Species Type: Freshwater Fish
Care Level: Moderate. May tolerate only a narrow range of water parameters, have specific dietary requirements including frozen or even live foods, may have behaviors that severely limit potential tankmates or may require a specialized aquarium setup.
Origin: Occurs in tributaries of the upper Rio Negro and upper Rio Orinoco in Columbia and Venezuela. Found along the banks among thick aquatic vegetation, fallen logs, branches and overhanging terrestrial plants, where the water flow is very minimal.
Compatibility/Temperament: Generally peaceful. Except for a mated pair being maintained specifically for spawning, angels should be kept in a group of four/five or more. Males are territorial and a hierarchy will be formed within a group; all fish in the group should be acquired at the same time to avoid territorial aggression (subordinate fish can be bullied to death) when new fish are added to an existing group. Active tankmates may intimidate angelfish and the stress can make them prone to disease and may cause them to refuse to eat; this is especially true for this species. Good tankmates are non-aggressive catfish, small to medium sized loaches, medium-sized characins such as many of the Hyphessobrycon species such as those in the Rosy Tetra clade, Trigonostigma species of rasbora, Phenacogrammus interruptus (Congo Tetra), Moenkhausia pittieri (Diamond Tetra). Not suitable with anabantids (gourami, betta), active swimming fish (such as danio) or small fish such as many of the tetras and similar fish; should not be kept with discus (for the good of the discus). Angelfish are slow and sedate, and fish inclined to fin nip must be avoided.
This is the largest of the three angelfish species. Given that they are wild-caught, careful attention must be given to the water parameters as noted below. In a sufficiently large tank with their preferred environment, they do well with fish such as those mentioned under Compatibility. This species will readily eat any fish that will fit into its mouth.
The aquarium should contain plenty of wood and standing branches and be well planted; Echinodorus bleherae and similar plants in the sword family are ideal, along with Sagittaria, Brazilian Pennywort, etc. Floating plants should always be used to shade the aquarium and provide the dim light natural to this fish. Given the fish's vertical length and sedate manner, the height of the aquarium is important. The filter should not produce a strong flow; a sponge filter is sufficient to circulate the water, or in larger tanks a canister with minimal flow, as this species is particularly intolerant of water movement. A sand substrate suits the fish's tendency to sift through it. Nitrates must be kept very low, which can be achieved with live plants and regular partial water changes. Loss of appetite and the frequent "hunger strike" which is more likely with this species should not occur in a well maintained aquarium and a good variety of live and frozen foods.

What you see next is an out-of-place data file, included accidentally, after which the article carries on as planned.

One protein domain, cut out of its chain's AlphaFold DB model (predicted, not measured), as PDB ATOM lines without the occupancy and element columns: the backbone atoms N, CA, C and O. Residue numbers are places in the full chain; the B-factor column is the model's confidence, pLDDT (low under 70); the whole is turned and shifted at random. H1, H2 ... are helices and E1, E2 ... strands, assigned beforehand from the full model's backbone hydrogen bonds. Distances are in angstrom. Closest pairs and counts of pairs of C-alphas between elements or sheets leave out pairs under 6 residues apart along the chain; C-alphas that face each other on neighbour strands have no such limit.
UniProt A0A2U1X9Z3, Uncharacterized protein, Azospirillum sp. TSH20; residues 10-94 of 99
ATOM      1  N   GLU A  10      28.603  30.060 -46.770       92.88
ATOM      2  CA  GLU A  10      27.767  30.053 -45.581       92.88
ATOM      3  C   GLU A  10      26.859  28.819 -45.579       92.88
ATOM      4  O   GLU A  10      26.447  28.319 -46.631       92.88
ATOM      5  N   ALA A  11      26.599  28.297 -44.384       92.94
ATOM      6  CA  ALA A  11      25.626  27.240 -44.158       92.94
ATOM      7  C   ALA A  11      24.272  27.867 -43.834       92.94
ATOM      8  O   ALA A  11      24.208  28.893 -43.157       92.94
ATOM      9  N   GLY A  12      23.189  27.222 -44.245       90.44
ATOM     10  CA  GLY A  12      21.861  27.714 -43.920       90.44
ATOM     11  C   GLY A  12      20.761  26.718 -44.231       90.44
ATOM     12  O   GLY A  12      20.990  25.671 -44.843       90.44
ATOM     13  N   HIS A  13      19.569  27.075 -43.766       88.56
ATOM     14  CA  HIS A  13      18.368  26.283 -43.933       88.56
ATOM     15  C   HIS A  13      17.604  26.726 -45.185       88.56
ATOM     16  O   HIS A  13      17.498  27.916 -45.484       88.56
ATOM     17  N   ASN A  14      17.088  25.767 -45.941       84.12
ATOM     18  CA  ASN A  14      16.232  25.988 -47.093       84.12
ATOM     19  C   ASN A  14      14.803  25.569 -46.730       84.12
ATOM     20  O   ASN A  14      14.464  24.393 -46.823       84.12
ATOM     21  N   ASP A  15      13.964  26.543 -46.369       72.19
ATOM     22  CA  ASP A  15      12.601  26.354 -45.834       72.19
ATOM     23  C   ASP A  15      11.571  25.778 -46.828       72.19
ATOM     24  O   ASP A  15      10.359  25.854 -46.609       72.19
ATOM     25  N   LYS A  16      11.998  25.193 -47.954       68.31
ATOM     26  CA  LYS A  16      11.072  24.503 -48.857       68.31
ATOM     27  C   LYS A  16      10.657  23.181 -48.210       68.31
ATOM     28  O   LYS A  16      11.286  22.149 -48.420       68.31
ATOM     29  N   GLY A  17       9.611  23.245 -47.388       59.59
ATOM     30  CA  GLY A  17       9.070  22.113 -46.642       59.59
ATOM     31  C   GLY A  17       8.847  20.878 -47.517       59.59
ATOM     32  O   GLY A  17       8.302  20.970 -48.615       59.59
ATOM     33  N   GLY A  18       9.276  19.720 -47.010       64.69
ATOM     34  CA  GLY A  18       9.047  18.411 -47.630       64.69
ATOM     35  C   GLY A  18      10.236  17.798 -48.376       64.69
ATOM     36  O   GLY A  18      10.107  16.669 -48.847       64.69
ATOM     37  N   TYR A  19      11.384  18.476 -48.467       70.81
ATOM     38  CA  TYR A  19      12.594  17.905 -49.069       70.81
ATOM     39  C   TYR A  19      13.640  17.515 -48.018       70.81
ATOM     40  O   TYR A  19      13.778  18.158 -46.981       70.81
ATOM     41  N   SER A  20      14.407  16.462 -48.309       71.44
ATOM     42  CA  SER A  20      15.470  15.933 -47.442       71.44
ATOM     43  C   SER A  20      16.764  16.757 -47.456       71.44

This species only occurs in its natural form, silver with black/brown vertical bars. It may be distinguished from the other two species by the sharper incline of the front of the head, the dorsal line, and a more pronounced dip or notch above the nose. The white space between the vertical bars is narrow than the bars; the bars are more brownish and the intermediate bars are more prominent than on P. scalare.
Difficult to sex except when spawning; the male genital papilla (breeding tube) is more slender than the female. Otherwise, the more dominant behaviour of males will usually be suggestive. Spawning in aquaria has been recorded, but it is not easy; this species prefers sunken tree branches and roots as a spawning medium. This species is somewhat more prone to ich and parasitic disease than its cousin, P. scalare.
Pterophyllum altum was described by J. Pellegrin in 1903; the genus name comes from the Greek meaning "winged leaf" and the species name altum comes from the Latin for tall, referring to the fish's vertical span. In 1979, Warren Burgess considered P. scalare and P. altum to be variants of the same species, and for a time in the literature they were subspecies known as P. scalare scalare and P. scalare altum respectively; P. leopoldi remained a distinct species. In 1986, Sven Kullander determined there are three valid and distinct species in the genus, P. scalare, P. altum and P. leopoldi, and this placement is deemed valid.
In 1998, Dr. Kullander erected the subfamily Cichlasomatinae for several genera including Pterophyllum.
Burgess, Warren E. (1979), "The Species of Angelfish," Aqualog IV.
Kullander, Sven O. (1986), "Guide to South American Cichlids," Aqualog IV.
Kullander, Sven O. (1998), "A phylogeny and classification of the South American Cichlidae (Teleostei: Perciformes)," in Malabarba, L., et al. (eds), Phylogeny and Classification of Neotropical Fishes, pp. 461-498.
Initially, wild foods such as artemia (brine shrimp), daphnia, insect larvae, blackworms may be required, and the fish weaned onto frozen bloodworms, daphnia and shrimp. Prepared foods may be accepted in time, more likely with tank-bred fish.
Attains 7 inches (18 cm) in length, and normally 8-10 inches (20+ cm) vertical height in the aquarium. Wild specimens measuring 50 cm (20 inches) in height have been recorded.
48 inches in length; height should be no less than 24 inches, and preferably 30 inches.
Soft (1-5 dGH) and acidic (pH 4.8 to 6.2) water, temperature 27-31C/81-88F. Available fish will likely be wild-caught so strict adherence to the given parameters is important. Soft water is mandatory. Nitrates must be kept very low.